Oakland ranks as the eighth largest city in California, with the 2010 census showing that Oakland had a population of 390,724 in that year. Oakland's first inhabitants were the Ohlone people. They inhabited the area until the Spanish settlers arrived and conquered it along with the rest of California for Spain in 1772. In the early 19th century, the Spanish crown deeded the East Bay region to Luis Maria Peralta, who established his Rancho San Antonio. In 1821 the area became part of Mexico after that country gained its independence from the Spain. Then in 1846 the area was once again conquered, this time by the American troops, during the Mexican-American War.
The Peralta property included a stand of oak trees that the family called an "encinal," which is the Spanish word for oak grove. The ranchland with the oak grove encompassed the area from present-day downtown Oakland to nearby Alameda, which was then a peninsula. The association with an oak grove and the loose translation from encinal was incorporated into the area's eventual name of "Oakland."
In the 1800s hundreds of people flocked to and settled in the area, hoping to make money from natural resources. The hills were rich not only with oak trees but also redwood trees, which were logged to help build San Francisco. Concurrently, the California Gold Rush stimulated a large-scale development of the area. On May 4, 1852, the Town of Oakland was incorporated, and on March 25, 1854, Oakland was reincorporated as the City of Oakland.
In the late 1800s, the construction of the railroads also caused Oakland to grow rapidly, and in the late 1860s and 1870s the city's rail station became a major terminal. During that period, the Central Pacific constructed the Long Wharf, which is what is known as today's Port of Oakland. After the 1906 San Francisco earthquake, Oakland's population doubled, as many people from San Francisco were left homeless refugees who relocated to Oakland.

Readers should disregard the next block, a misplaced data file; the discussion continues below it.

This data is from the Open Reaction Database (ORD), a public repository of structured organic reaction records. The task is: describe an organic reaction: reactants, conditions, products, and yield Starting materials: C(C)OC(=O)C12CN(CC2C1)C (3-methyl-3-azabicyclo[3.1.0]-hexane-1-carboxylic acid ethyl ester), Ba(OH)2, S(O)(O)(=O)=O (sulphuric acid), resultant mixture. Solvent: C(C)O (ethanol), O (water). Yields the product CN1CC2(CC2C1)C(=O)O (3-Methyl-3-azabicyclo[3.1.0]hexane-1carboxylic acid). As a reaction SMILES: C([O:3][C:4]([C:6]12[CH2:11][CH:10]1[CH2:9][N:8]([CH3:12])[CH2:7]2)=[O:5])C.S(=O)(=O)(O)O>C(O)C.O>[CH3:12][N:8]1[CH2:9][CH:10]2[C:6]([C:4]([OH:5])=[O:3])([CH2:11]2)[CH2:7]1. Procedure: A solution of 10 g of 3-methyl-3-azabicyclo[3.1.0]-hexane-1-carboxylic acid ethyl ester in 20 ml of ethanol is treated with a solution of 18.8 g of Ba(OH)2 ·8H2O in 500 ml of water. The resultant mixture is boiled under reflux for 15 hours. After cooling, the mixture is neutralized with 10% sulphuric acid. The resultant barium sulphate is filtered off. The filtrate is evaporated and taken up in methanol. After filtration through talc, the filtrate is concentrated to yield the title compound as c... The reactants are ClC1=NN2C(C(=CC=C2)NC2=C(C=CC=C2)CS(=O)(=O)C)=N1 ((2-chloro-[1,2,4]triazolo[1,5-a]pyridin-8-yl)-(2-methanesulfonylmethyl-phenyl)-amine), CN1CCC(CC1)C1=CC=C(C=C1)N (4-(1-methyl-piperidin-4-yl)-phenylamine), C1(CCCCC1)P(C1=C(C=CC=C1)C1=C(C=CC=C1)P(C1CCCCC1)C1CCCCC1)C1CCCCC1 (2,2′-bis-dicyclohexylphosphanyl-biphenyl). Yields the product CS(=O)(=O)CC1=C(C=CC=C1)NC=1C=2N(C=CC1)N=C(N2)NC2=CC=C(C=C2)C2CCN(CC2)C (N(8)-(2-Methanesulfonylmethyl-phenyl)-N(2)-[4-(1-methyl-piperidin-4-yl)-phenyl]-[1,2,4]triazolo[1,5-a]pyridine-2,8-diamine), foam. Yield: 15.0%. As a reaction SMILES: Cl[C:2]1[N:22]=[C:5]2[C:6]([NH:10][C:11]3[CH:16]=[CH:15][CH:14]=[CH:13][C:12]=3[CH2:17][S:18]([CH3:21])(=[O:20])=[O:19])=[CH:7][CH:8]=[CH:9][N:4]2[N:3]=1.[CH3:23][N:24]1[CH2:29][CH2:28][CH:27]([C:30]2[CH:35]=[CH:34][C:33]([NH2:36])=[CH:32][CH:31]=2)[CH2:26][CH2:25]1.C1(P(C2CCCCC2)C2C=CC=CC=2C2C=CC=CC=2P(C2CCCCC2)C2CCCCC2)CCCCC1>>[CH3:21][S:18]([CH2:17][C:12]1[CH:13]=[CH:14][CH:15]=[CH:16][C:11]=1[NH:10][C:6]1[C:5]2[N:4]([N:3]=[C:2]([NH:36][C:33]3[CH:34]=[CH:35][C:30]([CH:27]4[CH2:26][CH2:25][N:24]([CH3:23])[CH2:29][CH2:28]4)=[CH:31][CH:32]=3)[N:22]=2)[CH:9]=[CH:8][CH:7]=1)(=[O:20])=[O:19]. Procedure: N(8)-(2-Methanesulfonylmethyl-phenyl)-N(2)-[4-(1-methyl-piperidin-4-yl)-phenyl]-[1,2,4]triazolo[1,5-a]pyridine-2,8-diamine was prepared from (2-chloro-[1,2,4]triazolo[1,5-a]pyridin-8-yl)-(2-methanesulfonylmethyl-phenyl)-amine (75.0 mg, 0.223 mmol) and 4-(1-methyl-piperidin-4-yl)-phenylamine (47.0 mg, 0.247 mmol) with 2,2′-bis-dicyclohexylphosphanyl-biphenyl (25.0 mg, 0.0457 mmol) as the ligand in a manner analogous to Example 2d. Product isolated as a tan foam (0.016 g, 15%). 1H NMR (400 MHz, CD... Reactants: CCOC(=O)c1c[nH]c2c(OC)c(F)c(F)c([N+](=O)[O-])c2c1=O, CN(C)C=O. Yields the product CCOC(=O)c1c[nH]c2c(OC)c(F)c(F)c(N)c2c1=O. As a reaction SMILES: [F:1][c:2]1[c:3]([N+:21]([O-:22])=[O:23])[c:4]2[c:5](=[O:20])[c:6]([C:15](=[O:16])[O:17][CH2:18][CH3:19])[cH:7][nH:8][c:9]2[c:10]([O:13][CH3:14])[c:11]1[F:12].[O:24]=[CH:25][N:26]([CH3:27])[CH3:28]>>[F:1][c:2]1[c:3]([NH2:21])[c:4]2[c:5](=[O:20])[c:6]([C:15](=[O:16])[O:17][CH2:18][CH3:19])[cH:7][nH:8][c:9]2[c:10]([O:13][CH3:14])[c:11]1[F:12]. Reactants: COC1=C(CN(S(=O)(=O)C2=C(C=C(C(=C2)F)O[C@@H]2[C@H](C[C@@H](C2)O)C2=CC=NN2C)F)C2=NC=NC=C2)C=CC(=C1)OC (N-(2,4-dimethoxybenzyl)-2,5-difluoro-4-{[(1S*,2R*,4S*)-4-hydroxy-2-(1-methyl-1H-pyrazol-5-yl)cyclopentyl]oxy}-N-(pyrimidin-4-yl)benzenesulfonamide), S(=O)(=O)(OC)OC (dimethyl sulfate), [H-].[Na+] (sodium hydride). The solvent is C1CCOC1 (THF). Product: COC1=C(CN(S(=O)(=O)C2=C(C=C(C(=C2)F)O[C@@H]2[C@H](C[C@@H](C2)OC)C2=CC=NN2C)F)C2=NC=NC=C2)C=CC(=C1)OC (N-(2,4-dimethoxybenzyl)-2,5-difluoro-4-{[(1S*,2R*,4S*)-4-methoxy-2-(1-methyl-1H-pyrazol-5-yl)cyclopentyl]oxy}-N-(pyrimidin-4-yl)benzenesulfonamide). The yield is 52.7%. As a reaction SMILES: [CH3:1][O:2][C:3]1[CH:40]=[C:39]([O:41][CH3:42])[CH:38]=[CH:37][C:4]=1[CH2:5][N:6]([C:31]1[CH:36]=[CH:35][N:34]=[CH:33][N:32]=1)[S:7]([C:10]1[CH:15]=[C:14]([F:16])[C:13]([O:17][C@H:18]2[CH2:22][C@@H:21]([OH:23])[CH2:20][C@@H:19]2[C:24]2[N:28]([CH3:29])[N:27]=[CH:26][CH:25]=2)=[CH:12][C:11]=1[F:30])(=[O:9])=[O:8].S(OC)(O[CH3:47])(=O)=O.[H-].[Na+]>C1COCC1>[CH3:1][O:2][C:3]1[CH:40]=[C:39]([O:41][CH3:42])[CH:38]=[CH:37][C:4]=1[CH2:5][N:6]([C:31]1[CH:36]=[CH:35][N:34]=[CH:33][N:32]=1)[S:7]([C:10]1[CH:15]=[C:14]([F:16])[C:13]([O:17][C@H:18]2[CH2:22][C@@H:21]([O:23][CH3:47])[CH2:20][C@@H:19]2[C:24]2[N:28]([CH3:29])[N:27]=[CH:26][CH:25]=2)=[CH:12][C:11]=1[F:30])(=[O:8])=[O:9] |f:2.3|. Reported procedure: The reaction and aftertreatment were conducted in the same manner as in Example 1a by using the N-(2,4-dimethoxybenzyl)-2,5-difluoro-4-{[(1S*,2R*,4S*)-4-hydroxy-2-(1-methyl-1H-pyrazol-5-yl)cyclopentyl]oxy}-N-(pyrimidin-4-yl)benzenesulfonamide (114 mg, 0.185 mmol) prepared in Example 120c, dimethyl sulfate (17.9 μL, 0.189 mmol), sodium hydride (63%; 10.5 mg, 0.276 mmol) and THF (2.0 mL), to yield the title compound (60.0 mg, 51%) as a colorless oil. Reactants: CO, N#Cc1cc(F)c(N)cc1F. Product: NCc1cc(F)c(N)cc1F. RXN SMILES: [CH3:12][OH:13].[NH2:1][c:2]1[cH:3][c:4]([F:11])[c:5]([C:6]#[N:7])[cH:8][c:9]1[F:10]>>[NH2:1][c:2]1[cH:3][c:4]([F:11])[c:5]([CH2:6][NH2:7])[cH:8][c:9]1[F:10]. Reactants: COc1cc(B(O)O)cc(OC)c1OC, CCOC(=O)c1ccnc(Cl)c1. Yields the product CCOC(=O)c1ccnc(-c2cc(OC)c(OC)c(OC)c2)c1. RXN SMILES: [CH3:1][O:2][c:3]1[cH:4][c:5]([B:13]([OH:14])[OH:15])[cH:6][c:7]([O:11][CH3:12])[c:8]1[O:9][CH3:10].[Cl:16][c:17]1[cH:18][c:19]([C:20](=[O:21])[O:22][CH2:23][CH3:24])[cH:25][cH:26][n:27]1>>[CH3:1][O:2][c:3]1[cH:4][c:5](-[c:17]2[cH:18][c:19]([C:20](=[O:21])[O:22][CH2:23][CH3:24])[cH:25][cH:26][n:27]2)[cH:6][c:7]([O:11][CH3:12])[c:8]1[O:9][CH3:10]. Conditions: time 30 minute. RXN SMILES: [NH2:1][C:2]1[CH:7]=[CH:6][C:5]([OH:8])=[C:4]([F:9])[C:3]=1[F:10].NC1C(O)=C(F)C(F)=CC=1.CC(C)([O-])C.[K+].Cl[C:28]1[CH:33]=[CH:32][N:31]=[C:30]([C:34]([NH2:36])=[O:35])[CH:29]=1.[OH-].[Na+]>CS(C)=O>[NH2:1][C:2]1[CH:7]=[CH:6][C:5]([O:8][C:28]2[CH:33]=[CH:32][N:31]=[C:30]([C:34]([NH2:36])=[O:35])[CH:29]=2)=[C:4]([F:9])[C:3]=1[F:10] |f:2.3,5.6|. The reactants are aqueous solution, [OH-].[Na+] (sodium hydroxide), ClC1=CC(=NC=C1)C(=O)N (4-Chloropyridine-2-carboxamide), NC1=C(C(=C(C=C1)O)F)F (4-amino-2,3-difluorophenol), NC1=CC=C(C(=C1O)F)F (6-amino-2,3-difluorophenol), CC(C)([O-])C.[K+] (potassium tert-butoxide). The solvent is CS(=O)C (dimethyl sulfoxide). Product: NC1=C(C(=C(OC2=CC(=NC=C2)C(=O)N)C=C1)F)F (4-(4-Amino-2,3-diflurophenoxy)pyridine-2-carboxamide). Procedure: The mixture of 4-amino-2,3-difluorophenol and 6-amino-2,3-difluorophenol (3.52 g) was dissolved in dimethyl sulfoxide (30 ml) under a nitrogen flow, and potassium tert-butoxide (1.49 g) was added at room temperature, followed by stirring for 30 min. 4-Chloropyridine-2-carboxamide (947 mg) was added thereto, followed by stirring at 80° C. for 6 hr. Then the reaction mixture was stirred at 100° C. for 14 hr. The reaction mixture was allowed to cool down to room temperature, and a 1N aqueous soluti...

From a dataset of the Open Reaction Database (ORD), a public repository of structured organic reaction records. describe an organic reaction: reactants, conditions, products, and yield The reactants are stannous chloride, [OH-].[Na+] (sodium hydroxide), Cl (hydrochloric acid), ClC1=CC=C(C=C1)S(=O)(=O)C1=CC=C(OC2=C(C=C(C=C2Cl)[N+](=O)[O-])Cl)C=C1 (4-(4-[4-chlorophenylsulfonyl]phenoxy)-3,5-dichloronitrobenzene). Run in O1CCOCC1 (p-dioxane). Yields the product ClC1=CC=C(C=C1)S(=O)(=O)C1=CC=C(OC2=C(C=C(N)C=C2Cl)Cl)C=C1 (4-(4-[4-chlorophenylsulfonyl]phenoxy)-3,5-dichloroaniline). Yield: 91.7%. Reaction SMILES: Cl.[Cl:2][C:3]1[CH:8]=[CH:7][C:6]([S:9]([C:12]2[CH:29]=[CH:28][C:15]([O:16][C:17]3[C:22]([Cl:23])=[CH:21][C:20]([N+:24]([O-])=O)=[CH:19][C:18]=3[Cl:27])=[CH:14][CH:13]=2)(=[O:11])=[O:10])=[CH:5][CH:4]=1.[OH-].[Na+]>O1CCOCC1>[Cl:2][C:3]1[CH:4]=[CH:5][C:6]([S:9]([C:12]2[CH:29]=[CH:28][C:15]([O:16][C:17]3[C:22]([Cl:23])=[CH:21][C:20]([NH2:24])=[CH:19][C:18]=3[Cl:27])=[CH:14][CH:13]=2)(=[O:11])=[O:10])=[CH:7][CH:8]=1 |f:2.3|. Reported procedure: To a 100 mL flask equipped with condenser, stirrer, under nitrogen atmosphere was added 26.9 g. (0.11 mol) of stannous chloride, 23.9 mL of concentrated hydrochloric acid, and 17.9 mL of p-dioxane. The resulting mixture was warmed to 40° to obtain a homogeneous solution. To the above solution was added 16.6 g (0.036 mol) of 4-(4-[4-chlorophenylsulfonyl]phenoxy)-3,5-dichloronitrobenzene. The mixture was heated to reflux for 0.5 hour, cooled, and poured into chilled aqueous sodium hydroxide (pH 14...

Shipbuilding and auto manufacturing thrived in Oakland during World War II, with the former's growth boosted by the war and the later earning the city the nickname the "Detroit of the West," but after the war both industries gradually disappeared. Many of the people who once worked in those industries and moved to Oakland to work in them decided to stay, and by the late 1960s Oakland had become a predominately poor city. Natural disasters have also tested the fortitude of the people of Oakland. In 1989, the Loma Prieta earthquake destroyed or severely damaged many buildings and other structures, and in 1991 a grass fire started a firestorm that swept through the Oakland-Berkeley hills, destroying 2,000 homes and killing 25 people. Despite all of this, Oakland continued to grow and is today one of the most vibrant cities in the East Bay.
The Willoughby Brod, LLP has a history of taking care of individuals and small businesses in and around Oakland and takes tremendous pride in representing the interests of all of our clients. The focus of the firm is to help our clients and meet their needs, which is our most important goal.
We are Oakland injury attorneys, and we work on a contingency fee basis in cases involving personal injuries. Unless there is a recovery, no legal fees are owed. We are Oakland business attorneys, and we do not represent insurance companies or large corporations. The Willoughby Brod, LLP takes pride in effectively and efficiently resolving disputes, while protecting our clients' legal and financial interests.
Our Oakland office is located at 1814 Franklin St., one block from Broadway, in between 17th and 19th streets.
Directions to our San Francisco office from Oakland are as follows: Take the Bay Bridge to San Francisco and exit at Fremont Street. Merge onto Fremont Street and turn left onto Mission Street. Turn right onto Anthony Street and take the first right onto Jessie Street. The office is at 96 Jessie St.